India is and claims to be the largest democracy in the world. We are an active participant in the deliberations of the Inter Parliamentary Union (IPU). Some years ago this body had developed and circulated a self-assessment toolkit to (a) evaluate individual parliaments against international criteria for democratic parliaments; and (b) to identify priorities and means for strengthening Parliament. The toolkit focused on six questions:

• The representativeness of Parliament

• Parliamentary oversight over the executive

• Parliament’s legislative capacity

• The transparency and accessibility of Parliament

• Parliament’s involvement in international policy

Thus, both domestic debate and international norms beckon us to undertake a self-assessment. Therein lies the corrective.

An observation in another context yet relevant universally is to be noted: Parliamentary democracy, evolved by time, fashioned by chance and fashioned by experience, still places the possibility of an ever better system, in our hands. Free and fair elections, reform by statute rather than by force, government for the many without forgetting the few, the liberty of the individual made possible by the collective endeavour, not arbitrary tyranny but the rule of law; the shared sovereignty of the people—these are worth taking pride in, protecting and enhancing.

In our case, however, it was adopted by choice, perhaps implanted, with all the risks of rejection. Is this what is happening? A look at the data on the functioning of State legislatures (Articles 168–212 of the Constitution) sustains the apprehension of a system failure and self-abdication.

In a lecture in December 1952, Ambedkar listed seven conditions on ‘Conditions Precedent for the Successful Working of Democracy’: (1) no glaring inequalities in society; (2) a strong opposition; (3) no tyranny of majority over the minority; (4) equality in law and administration; (5) observance of constitutional morality; (6) a functioning of moral order in society; and (7) public conscience. He concluded by mentioning some cases of failure and said, ‘We ought to be very cautious and very considerate regarding our own future.’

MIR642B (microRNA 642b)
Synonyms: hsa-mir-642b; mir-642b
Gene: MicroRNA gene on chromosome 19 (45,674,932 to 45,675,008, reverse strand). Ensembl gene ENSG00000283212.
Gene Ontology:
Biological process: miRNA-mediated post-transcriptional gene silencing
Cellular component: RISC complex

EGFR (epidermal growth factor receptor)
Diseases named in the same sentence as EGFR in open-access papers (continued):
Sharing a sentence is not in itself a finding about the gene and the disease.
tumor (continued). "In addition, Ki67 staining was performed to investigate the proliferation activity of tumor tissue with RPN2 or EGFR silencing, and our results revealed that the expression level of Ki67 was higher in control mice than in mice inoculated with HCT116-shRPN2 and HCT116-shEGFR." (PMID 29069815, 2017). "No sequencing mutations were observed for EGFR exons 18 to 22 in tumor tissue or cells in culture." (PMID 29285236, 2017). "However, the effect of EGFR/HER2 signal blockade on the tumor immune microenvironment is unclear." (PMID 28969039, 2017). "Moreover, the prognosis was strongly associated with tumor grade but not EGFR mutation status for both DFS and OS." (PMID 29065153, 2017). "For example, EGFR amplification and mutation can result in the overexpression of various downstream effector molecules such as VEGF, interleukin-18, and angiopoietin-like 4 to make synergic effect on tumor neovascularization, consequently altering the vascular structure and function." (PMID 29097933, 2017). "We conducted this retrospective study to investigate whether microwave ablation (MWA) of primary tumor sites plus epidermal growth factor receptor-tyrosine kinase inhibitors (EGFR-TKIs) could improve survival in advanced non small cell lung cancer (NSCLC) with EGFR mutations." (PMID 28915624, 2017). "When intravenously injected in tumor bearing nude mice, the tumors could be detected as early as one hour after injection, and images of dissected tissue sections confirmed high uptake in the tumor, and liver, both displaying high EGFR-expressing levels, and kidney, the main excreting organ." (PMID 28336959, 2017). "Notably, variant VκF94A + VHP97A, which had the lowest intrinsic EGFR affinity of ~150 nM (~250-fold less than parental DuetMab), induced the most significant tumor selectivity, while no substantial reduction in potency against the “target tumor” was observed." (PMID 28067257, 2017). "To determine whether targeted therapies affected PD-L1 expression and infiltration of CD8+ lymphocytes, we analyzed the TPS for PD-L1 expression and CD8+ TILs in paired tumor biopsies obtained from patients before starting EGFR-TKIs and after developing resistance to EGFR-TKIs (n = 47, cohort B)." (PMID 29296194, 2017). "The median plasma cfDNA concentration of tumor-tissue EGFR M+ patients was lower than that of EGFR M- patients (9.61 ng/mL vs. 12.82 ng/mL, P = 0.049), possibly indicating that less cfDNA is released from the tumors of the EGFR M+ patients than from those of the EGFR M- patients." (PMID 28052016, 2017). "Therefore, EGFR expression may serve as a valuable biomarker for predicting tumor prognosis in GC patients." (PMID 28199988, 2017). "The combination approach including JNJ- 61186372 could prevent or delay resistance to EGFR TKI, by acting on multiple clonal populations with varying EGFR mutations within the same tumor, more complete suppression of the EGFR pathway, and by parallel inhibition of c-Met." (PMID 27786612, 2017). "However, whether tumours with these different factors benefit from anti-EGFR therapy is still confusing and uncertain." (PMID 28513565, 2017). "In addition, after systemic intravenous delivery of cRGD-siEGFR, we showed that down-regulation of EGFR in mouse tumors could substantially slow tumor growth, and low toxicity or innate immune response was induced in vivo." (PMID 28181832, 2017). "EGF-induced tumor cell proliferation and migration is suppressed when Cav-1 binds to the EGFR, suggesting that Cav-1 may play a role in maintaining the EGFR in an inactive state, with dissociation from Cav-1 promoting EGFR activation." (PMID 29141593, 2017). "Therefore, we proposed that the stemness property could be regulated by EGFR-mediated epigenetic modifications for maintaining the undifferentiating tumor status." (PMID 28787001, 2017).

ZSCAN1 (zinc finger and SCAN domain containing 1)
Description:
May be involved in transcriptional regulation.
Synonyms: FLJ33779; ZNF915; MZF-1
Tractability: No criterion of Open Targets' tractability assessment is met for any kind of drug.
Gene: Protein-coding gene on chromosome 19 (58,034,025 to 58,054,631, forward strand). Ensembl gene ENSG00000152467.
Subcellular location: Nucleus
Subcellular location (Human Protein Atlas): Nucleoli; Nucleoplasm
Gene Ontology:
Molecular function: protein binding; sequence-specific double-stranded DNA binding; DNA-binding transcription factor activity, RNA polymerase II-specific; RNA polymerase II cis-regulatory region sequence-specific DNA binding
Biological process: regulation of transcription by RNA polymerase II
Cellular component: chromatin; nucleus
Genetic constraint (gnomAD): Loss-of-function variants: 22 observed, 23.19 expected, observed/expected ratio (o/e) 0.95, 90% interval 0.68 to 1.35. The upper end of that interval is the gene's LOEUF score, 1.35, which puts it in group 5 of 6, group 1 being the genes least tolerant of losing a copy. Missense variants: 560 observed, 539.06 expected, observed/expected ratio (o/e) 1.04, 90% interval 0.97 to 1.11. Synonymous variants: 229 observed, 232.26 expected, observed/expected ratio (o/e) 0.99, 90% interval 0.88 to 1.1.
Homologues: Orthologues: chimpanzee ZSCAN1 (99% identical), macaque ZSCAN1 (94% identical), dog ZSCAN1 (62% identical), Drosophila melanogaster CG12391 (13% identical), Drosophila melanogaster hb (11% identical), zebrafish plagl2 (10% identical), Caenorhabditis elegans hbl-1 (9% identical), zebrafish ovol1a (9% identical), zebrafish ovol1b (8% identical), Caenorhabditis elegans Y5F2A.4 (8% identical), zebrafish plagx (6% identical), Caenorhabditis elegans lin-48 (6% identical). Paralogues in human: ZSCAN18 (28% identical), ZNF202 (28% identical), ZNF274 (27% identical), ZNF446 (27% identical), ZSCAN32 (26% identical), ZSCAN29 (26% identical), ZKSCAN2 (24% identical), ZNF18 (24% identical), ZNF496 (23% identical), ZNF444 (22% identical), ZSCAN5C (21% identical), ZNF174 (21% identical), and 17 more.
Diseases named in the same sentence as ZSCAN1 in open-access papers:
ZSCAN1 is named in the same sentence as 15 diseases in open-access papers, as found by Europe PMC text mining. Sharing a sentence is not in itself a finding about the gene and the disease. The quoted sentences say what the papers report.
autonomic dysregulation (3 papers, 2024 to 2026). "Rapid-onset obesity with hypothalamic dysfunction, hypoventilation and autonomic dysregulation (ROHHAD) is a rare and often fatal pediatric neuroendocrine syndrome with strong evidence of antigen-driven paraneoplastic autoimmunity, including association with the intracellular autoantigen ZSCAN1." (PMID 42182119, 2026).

Seven decades later, we have to concede that we are on a slippery slope. We have practiced electoral democracy mechanically without making it fully representative. Our electoral procedures and practices have accentuated, rather than diminished, social cleavages. We have allowed money power in all its manifestations to distort the electoral outcomes. Our political process depicts a declining observance of constitutional morality. Our society exhibits a disturbing disregard for moral order and public conscience and, in the words of an eminent academic, the lines between legality and illegality, order and disorder, state and criminality, have come to be increasingly porous.

Our system is in dire need for rejuvenation—and our commitment to the principles and values of the Constitution.

Excerpted with permission from Challenges to A Liberal Polity: Human Rights, Citizenship and Identity, M. Hamid Ansari, Penguin Viking. Read more about the book here and buy it here.